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FDA Lifts Ban on Blood Donations from Men Who Have Had Sex with Men

The Food and Drug Administration has lifted the ban on blood donations from men who have engaged in sexual relations with another man. Now, in order to donate blood, a man will have had to have been abstinent for the period of one year prior to donation.

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This new policy is similar to the deferral period for a woman who has engaged in sexual activity with a man who had previously sexual activity with another man, or for someone who has traveled to a country where malaria is prevalent.

The Food and Drug Administration released final rules on Monday that would allow gay and bisexual men to donate blood if they have been celibate for one year. Under previous rules, men who have had sex with men are banned from donating indefinitely.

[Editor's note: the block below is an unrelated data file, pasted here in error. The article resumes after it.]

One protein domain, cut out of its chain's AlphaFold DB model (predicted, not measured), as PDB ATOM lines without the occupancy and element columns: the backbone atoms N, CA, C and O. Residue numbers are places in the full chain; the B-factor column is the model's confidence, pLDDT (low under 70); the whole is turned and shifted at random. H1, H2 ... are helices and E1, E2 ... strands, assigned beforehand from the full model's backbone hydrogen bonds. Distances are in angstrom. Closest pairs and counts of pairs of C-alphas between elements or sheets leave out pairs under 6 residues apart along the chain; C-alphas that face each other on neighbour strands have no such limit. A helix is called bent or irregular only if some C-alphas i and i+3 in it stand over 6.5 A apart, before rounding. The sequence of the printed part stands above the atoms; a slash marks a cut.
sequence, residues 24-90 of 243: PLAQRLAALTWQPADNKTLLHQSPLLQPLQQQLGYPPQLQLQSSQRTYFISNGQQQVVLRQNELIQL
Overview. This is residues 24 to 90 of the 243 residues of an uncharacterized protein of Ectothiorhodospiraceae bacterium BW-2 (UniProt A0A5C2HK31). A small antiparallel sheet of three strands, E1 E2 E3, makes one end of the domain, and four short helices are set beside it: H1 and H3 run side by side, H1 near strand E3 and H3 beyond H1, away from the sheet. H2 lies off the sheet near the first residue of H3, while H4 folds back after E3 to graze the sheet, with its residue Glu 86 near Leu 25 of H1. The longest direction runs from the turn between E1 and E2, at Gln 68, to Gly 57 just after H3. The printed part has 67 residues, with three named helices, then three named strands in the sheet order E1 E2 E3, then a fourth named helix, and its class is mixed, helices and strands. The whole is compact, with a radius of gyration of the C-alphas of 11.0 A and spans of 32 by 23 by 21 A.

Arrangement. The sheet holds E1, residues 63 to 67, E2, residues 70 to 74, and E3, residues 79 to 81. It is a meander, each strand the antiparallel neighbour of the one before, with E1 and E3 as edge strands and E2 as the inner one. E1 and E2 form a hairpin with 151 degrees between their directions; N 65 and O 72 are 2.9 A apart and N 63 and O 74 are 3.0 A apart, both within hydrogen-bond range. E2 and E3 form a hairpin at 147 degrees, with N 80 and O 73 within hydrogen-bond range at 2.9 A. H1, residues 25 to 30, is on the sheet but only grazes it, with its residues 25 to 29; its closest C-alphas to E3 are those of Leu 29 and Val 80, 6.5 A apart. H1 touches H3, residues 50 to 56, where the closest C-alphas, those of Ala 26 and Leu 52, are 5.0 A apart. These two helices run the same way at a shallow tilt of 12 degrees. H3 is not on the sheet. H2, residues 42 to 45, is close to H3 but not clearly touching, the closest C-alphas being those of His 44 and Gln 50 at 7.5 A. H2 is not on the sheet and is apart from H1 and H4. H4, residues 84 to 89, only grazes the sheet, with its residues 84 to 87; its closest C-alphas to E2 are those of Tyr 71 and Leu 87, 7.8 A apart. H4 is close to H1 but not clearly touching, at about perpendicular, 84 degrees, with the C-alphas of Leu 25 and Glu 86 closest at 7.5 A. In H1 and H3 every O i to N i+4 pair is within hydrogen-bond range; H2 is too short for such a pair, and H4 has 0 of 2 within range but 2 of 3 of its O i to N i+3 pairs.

“Ultimately, the 12-month deferral window is supported by the best available scientific evidence, at this point in time, relevant to the U.S. population. We will continue to actively conduct research in this area and further revise our policies as new data emerge," Dr. Peter Marks, deputy director of the FDA’s Center for Biologics Evaluation and Research, wrote in a statement Monday.

The move partially rolls back a 1983 ban that has since been described as medically unwarranted. Efforts to eliminate that ban, which have crawled forward under the Obama administration, mark the biggest step in a decades-old debate on whether gay and bisexual men, who are at a higher risk for HIV/AIDS, can safely donate blood.

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